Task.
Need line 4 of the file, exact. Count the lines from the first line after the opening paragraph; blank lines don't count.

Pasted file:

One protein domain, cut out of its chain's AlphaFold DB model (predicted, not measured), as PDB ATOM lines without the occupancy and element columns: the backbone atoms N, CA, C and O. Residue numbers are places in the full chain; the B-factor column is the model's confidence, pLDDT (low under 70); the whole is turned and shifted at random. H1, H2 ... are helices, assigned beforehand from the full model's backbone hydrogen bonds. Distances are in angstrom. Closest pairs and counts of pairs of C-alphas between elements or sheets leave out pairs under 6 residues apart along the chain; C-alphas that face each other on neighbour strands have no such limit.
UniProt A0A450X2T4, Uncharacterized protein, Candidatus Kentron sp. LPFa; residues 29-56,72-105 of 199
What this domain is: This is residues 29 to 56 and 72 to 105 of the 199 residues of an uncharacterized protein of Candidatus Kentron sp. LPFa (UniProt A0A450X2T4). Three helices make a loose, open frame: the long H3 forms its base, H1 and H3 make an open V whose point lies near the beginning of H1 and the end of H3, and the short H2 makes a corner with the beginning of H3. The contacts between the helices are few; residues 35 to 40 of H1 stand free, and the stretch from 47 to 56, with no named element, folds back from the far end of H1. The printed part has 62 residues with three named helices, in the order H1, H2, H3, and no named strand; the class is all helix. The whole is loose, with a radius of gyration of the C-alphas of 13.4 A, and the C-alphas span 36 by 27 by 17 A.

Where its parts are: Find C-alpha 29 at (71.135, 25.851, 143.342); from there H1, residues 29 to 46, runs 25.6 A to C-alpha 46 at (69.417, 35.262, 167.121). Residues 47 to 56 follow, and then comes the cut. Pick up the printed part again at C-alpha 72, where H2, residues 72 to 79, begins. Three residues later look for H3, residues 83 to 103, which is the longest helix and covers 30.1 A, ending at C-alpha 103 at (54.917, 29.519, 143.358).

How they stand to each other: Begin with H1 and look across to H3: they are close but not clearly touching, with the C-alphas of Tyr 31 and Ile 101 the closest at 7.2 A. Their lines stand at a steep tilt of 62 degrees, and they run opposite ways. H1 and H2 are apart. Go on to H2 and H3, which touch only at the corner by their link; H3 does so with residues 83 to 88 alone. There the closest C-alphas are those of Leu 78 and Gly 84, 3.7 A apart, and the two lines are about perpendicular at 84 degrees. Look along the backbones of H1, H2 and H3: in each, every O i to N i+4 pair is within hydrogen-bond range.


How they stand to each other: Begin with H1 and look across to H3: they are close but not clearly touching, with the C-alphas of Tyr 31 and Ile 101 the closest at 7.2 A. Their lines stand at a steep tilt of 62 degrees, and they run opposite ways. H1 and H2 are apart. Go on to H2 and H3, which touch only at the corner by their link; H3 does so with residues 83 to 88 alone. There the closest C-alphas are those of Leu 78 and Gly 84, 3.7 A apart, and the two lines are about perpendicular at 84 degrees. Look along the backbones of H1, H2 and H3: in each, every O i to N i+4 pair is within hydrogen-bond range.